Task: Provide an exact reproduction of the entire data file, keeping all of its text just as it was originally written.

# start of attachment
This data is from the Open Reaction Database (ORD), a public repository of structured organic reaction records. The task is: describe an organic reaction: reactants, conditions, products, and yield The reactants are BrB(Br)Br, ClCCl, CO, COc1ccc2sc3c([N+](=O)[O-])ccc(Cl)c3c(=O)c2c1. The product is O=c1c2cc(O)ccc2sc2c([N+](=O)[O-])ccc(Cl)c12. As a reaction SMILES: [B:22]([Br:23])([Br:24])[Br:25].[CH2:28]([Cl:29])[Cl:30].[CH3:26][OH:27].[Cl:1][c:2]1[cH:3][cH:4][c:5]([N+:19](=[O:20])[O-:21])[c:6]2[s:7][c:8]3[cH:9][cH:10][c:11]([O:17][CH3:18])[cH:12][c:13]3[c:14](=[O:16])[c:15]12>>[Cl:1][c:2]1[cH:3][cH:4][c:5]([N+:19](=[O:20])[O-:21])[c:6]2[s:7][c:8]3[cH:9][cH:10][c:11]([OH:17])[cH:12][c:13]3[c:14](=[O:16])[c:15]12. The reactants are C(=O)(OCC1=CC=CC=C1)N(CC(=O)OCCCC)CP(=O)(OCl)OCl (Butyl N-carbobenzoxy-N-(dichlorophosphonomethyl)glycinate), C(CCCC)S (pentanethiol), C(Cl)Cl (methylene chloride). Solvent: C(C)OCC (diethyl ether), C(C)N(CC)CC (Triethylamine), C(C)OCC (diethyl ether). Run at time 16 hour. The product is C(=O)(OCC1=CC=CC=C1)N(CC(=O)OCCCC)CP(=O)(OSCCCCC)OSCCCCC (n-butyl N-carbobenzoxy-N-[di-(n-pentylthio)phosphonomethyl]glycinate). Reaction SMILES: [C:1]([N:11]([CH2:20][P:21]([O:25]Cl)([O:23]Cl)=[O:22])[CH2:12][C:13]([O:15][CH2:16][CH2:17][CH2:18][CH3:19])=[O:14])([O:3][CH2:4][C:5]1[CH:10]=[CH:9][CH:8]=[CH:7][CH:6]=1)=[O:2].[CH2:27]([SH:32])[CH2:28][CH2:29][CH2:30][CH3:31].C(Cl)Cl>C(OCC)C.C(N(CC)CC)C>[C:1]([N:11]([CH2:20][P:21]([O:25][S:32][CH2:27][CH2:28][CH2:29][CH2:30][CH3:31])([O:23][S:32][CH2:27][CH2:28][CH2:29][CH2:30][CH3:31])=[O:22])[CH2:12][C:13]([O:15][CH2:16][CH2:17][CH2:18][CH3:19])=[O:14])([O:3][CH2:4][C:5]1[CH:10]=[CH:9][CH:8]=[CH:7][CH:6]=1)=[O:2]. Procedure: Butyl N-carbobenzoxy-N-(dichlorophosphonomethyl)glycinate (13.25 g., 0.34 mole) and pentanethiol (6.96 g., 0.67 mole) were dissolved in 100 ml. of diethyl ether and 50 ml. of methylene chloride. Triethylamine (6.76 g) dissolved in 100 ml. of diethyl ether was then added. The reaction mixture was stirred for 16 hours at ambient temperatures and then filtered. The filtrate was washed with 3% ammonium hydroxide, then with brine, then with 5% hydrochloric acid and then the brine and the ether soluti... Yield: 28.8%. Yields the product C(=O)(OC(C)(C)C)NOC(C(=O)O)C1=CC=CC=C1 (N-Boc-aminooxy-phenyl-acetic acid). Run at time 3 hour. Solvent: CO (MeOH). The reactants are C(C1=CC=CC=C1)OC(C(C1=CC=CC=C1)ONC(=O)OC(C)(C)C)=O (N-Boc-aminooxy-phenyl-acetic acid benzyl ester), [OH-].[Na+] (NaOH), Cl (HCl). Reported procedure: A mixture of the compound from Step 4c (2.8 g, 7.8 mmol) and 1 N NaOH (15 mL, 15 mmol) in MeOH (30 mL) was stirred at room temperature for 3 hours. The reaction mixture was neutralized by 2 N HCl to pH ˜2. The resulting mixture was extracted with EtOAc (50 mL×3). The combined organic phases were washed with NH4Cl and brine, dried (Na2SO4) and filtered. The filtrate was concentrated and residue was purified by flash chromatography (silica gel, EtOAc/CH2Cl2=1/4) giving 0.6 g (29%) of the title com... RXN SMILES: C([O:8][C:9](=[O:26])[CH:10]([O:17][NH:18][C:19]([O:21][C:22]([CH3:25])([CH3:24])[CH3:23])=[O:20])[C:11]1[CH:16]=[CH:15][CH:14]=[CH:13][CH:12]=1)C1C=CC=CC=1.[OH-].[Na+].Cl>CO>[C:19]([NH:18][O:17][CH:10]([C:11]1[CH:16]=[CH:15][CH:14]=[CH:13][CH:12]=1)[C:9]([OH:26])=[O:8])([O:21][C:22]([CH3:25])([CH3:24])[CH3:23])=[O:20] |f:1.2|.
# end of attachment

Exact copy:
This data is from the Open Reaction Database (ORD), a public repository of structured organic reaction records. The task is: describe an organic reaction: reactants, conditions, products, and yield The reactants are BrB(Br)Br, ClCCl, CO, COc1ccc2sc3c([N+](=O)[O-])ccc(Cl)c3c(=O)c2c1. The product is O=c1c2cc(O)ccc2sc2c([N+](=O)[O-])ccc(Cl)c12. As a reaction SMILES: [B:22]([Br:23])([Br:24])[Br:25].[CH2:28]([Cl:29])[Cl:30].[CH3:26][OH:27].[Cl:1][c:2]1[cH:3][cH:4][c:5]([N+:19](=[O:20])[O-:21])[c:6]2[s:7][c:8]3[cH:9][cH:10][c:11]([O:17][CH3:18])[cH:12][c:13]3[c:14](=[O:16])[c:15]12>>[Cl:1][c:2]1[cH:3][cH:4][c:5]([N+:19](=[O:20])[O-:21])[c:6]2[s:7][c:8]3[cH:9][cH:10][c:11]([OH:17])[cH:12][c:13]3[c:14](=[O:16])[c:15]12. The reactants are C(=O)(OCC1=CC=CC=C1)N(CC(=O)OCCCC)CP(=O)(OCl)OCl (Butyl N-carbobenzoxy-N-(dichlorophosphonomethyl)glycinate), C(CCCC)S (pentanethiol), C(Cl)Cl (methylene chloride). Solvent: C(C)OCC (diethyl ether), C(C)N(CC)CC (Triethylamine), C(C)OCC (diethyl ether). Run at time 16 hour. The product is C(=O)(OCC1=CC=CC=C1)N(CC(=O)OCCCC)CP(=O)(OSCCCCC)OSCCCCC (n-butyl N-carbobenzoxy-N-[di-(n-pentylthio)phosphonomethyl]glycinate). Reaction SMILES: [C:1]([N:11]([CH2:20][P:21]([O:25]Cl)([O:23]Cl)=[O:22])[CH2:12][C:13]([O:15][CH2:16][CH2:17][CH2:18][CH3:19])=[O:14])([O:3][CH2:4][C:5]1[CH:10]=[CH:9][CH:8]=[CH:7][CH:6]=1)=[O:2].[CH2:27]([SH:32])[CH2:28][CH2:29][CH2:30][CH3:31].C(Cl)Cl>C(OCC)C.C(N(CC)CC)C>[C:1]([N:11]([CH2:20][P:21]([O:25][S:32][CH2:27][CH2:28][CH2:29][CH2:30][CH3:31])([O:23][S:32][CH2:27][CH2:28][CH2:29][CH2:30][CH3:31])=[O:22])[CH2:12][C:13]([O:15][CH2:16][CH2:17][CH2:18][CH3:19])=[O:14])([O:3][CH2:4][C:5]1[CH:10]=[CH:9][CH:8]=[CH:7][CH:6]=1)=[O:2]. Procedure: Butyl N-carbobenzoxy-N-(dichlorophosphonomethyl)glycinate (13.25 g., 0.34 mole) and pentanethiol (6.96 g., 0.67 mole) were dissolved in 100 ml. of diethyl ether and 50 ml. of methylene chloride. Triethylamine (6.76 g) dissolved in 100 ml. of diethyl ether was then added. The reaction mixture was stirred for 16 hours at ambient temperatures and then filtered. The filtrate was washed with 3% ammonium hydroxide, then with brine, then with 5% hydrochloric acid and then the brine and the ether soluti... Yield: 28.8%. Yields the product C(=O)(OC(C)(C)C)NOC(C(=O)O)C1=CC=CC=C1 (N-Boc-aminooxy-phenyl-acetic acid). Run at time 3 hour. Solvent: CO (MeOH). The reactants are C(C1=CC=CC=C1)OC(C(C1=CC=CC=C1)ONC(=O)OC(C)(C)C)=O (N-Boc-aminooxy-phenyl-acetic acid benzyl ester), [OH-].[Na+] (NaOH), Cl (HCl). Reported procedure: A mixture of the compound from Step 4c (2.8 g, 7.8 mmol) and 1 N NaOH (15 mL, 15 mmol) in MeOH (30 mL) was stirred at room temperature for 3 hours. The reaction mixture was neutralized by 2 N HCl to pH ˜2. The resulting mixture was extracted with EtOAc (50 mL×3). The combined organic phases were washed with NH4Cl and brine, dried (Na2SO4) and filtered. The filtrate was concentrated and residue was purified by flash chromatography (silica gel, EtOAc/CH2Cl2=1/4) giving 0.6 g (29%) of the title com... RXN SMILES: C([O:8][C:9](=[O:26])[CH:10]([O:17][NH:18][C:19]([O:21][C:22]([CH3:25])([CH3:24])[CH3:23])=[O:20])[C:11]1[CH:16]=[CH:15][CH:14]=[CH:13][CH:12]=1)C1C=CC=CC=1.[OH-].[Na+].Cl>CO>[C:19]([NH:18][O:17][CH:10]([C:11]1[CH:16]=[CH:15][CH:14]=[CH:13][CH:12]=1)[C:9]([OH:26])=[O:8])([O:21][C:22]([CH3:25])([CH3:24])[CH3:23])=[O:20] |f:1.2|.